Experience Design is a pretty broad term. Break it down and it’s just the practice of…well…designing an experience. That can be anything from a museum to a cruise to a theme park. My primary area of interest is the arts, so when I think of experience design I think of immersive art and theatre. Performances that invite audiences to explore a world, experiencing a self-guided story or bridge the gap between art museum and narrative work. A big part of this type art is allowing audiences to interact with the work. Whether that means talking to an actor or climbing through a fridge into an alternate dimension, consciousness about social distancing and high touch surfaces will make things like this difficult.
Let’s look at Meow Wolf’s House of Eternal Returns Santa Fe. You explore a very strange house/museum/sci-fi mystery narrative. It’s a bit of a choose your own adventure in that it is up to the visitor whether they choose to interact with the story or just appreciate the art and oddities. Because the world is not populated with actors you can learn the story and move past it, or you can be me and spend way too much time on one of the disappeared character’s computers trying to piece together parts of the mystery and solving riddles on an old receipt because this is the one day you don’t have pen and paper.
Whatever you choose, you will be physically interacting with the set, climbing through portals to the alternate dimension hidden within the house, pressing buttons that make things speak or light up. Will there be staff standing by, ready to sanitize every high touch surface? At House of Eternal Returns they might actually be able to get away with it. Because of the wild sci-fi plot the roaming staff members are all wearing white lab coats and are in character just enough to add to the scenery. They could totally work masks and sanitizing into the plot. I could see hand sanitizer dispensers being built into the scenery too, disguised as sink dripping faucets or weird otherworldly plants that foam when you interact with them.
I can’t help but wonder if we’re going to be seeing a lot more experiential art and theatre created with the new restrictions in mind. While someplace like Meow Wolf may (or may not) be able to incorporate things more smoothly into their existing attraction, it would be more difficult for a less established or lower budget attraction or performance, especially one set in a world that does not blend well with masks and the like.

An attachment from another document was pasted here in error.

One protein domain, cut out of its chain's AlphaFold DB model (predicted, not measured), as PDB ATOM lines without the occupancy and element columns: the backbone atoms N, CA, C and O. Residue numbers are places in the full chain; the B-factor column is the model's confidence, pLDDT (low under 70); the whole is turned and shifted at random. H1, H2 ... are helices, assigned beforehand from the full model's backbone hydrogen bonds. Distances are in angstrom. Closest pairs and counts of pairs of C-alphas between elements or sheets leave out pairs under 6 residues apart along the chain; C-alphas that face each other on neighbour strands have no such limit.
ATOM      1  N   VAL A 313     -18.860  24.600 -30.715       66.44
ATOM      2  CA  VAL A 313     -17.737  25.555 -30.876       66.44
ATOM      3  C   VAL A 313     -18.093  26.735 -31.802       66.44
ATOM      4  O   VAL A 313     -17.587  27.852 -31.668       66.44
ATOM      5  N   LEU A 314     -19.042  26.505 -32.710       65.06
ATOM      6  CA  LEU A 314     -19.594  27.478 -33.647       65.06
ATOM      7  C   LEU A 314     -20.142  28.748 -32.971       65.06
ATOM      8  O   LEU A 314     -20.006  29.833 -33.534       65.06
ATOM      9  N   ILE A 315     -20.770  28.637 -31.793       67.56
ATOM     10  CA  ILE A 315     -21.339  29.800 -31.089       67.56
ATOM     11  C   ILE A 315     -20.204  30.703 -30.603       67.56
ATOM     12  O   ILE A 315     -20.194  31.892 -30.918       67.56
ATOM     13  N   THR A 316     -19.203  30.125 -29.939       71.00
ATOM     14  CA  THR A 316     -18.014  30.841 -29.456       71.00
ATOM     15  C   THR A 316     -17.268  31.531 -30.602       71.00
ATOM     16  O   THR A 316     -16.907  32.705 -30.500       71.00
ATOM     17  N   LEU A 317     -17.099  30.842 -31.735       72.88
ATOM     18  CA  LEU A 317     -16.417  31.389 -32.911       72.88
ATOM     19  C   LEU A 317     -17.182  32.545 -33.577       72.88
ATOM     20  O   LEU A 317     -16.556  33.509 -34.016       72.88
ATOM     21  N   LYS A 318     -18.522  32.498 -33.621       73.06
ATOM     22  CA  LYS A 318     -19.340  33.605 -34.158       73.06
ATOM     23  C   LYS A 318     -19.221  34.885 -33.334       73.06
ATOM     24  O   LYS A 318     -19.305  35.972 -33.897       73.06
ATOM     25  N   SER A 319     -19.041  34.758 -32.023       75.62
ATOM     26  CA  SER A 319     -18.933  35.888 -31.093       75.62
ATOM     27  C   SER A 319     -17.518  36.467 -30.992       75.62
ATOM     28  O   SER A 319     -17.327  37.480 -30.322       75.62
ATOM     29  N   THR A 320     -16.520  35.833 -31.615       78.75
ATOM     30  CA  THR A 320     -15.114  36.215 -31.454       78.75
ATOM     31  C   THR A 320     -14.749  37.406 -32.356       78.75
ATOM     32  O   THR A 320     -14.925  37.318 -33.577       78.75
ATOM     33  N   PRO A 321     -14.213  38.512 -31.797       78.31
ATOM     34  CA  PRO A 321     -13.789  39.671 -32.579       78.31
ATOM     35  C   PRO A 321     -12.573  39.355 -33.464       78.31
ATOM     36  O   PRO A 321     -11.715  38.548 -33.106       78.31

I’ve been to a couple of weird college performances that probably fall somewhere in this category. One was sort of part haunted house part Edgar Allan Poe’s works come to life. (Not really much difference there, come to think of it.) Another put the visitor in the story as a time traveler, let us guide our own journey through the pretty impressive set, and choose what we learned of the story depending on what actors we talked to and how we chose to interact with them. These were performances done in black box type spaces, the core of the show based on actor/audience interaction. Much harder to work restrictions into. “Quoth The Raven, practice social distancing in public places to reduce the spread of Covid-19” really just doesn’t have the same ring to it.
You can, of course, limit audiences and require them to wear masks. But, how do you work masks into the costuming? It’s a design challenge, certainly, for some shows for than others. I know in traditional performances, unlike what I’ve been describing, one solution is putting actors in masks and performing as one usually would but for an empty house and live-streaming the production. This is certainly better than no theatre at all, but it’s missing some of the magic of it. The audience is not a passive entity in a show, their energy feeds the performers. I imagine without them it will feel something like a very high stakes rehearsal. Outside of this, I’ve heard about plays being re-written specifically to be performed on zoom, which is completely wild and leaves me with so many questions. I have no idea how that is going to work, but art finds a way. I’m excited to see where we’re headed.